I’m standing in the glaring heat, trying to explain in school French to three retired backpackers that they must wear a sarong to enter the temple, according to the woman selling sarongs. But I am trying to add that I don’t think they need to buy one from her. The strict 30 minutes we were given for the first temple on our Bali temple tour, is ticking away in the carpark . I sneak out my own (unfortunately bright orange) sarong , wrap it around my waist and sidle off without being noticed.
The first temple had three stone goddesses, ageless, washed away through time in dents and dints and crumbs. They were pouring water into a basin. I entered the grounds, ready to be transported into ancient holy peace. But it was the dead moon day, so the temple was full to bursting with bustle and chat – the women in bright yellow and the men in bright white.
Everywhere I looked there was a table with offerings being made – piles and piles of them – more offerings surely than any self-respecting god could ever consume. I guess that is the point. It was a spiritual market – and all the bartered goods were tiny complex packages on banana leaves with twisted grass and verdant flower heads neatly arranged and then repeated over and over, until the tables were sagging under the weight of giving. Women in white lace glided past with great bundles of offerings in baskets on their heads, whilst the men were all together chatting, cooking, their backs to the world, in their own world. In Hinduism, to step into the middle ground of the temple is halfway between this world and that. It was a very busy place.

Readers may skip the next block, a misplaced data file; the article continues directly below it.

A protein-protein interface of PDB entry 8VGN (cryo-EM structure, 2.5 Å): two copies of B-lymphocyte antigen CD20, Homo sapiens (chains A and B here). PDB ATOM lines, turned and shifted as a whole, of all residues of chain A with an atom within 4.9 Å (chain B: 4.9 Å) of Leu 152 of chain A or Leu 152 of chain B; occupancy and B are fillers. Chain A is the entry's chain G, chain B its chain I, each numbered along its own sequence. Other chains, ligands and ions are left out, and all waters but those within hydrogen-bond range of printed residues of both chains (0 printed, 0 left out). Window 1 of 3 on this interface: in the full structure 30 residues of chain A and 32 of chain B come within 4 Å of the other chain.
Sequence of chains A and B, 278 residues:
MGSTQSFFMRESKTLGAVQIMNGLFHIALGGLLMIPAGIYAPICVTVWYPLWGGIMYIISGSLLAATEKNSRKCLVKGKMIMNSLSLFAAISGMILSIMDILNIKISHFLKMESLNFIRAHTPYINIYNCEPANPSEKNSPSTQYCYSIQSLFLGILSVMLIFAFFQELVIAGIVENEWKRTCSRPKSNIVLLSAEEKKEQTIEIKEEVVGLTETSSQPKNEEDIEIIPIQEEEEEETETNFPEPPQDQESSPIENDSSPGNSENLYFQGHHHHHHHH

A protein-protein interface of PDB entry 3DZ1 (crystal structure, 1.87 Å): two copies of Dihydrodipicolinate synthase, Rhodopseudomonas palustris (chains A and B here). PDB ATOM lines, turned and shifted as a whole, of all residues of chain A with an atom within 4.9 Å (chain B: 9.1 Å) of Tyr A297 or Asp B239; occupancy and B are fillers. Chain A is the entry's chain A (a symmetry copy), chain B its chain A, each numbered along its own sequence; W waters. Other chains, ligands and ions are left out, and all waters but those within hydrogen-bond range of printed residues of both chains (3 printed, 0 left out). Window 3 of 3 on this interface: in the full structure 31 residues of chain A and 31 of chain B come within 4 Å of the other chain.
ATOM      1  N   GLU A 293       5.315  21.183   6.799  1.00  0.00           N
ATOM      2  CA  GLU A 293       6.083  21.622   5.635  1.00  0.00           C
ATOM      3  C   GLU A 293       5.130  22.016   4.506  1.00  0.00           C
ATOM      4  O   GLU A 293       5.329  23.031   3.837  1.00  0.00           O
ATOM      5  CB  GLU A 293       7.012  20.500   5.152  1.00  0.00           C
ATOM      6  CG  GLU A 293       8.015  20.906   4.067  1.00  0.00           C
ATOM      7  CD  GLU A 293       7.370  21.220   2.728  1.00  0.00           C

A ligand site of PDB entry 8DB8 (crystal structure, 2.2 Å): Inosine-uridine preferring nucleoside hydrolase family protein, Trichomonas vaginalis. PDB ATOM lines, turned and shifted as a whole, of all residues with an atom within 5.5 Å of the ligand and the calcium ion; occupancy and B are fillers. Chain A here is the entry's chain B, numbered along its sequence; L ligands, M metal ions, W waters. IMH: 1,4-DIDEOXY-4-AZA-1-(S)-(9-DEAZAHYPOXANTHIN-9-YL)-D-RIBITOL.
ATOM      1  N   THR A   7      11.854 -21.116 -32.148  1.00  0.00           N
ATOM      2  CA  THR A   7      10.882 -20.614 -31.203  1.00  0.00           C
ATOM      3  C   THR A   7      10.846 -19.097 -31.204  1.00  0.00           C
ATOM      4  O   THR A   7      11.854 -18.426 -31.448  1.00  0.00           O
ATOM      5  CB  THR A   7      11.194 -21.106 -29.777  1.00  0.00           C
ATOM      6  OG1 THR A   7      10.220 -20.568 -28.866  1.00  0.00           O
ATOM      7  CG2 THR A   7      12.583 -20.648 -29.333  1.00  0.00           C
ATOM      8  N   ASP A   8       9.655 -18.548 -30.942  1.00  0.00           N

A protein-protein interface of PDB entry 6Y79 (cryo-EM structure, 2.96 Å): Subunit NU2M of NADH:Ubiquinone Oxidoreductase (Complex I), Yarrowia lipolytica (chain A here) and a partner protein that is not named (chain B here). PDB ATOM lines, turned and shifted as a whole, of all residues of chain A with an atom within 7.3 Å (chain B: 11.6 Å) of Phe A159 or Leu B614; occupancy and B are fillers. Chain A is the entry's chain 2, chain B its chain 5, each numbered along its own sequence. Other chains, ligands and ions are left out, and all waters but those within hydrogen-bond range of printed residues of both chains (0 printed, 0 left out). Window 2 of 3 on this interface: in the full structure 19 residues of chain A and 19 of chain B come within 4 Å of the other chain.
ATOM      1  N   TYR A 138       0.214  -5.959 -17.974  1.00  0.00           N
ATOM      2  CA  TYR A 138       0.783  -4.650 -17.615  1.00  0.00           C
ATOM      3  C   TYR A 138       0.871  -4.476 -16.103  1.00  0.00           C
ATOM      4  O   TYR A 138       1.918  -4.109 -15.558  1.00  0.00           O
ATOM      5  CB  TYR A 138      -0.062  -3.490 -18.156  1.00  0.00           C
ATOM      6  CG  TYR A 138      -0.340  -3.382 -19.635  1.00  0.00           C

Our tour also included three Japanese students. They lounged against our car, their minimal-fuss white sarongs slung over their shoulders. We were waiting for the retired French backpackers. I worried they hadn’t understood the gestured 30 minutes, or worse, I had translated it as 3 hours somehow, as they had looked quizzically at the driver.
I sat in some shade, and watched a tiny Balinese woman, neat as an offering, manoeuvre a large scooter out of an impossibly small gap and zoom off into traffic. Whistle-stop tour driver wouldn’t put on the aircon until we were all there so we sweltered and waited. The driver went to look for them but came back alone. When they arrived some time later, and asked if they were late, I fudged the truth using French nasal sounds but no actual words, and think I fooled them. The tall Japanese students contorted themselves into the back seat, the French retired backpackers crammed into the middle one and I sat like royalty in the front, making a show with my stick so I felt less guilty.
Then, go within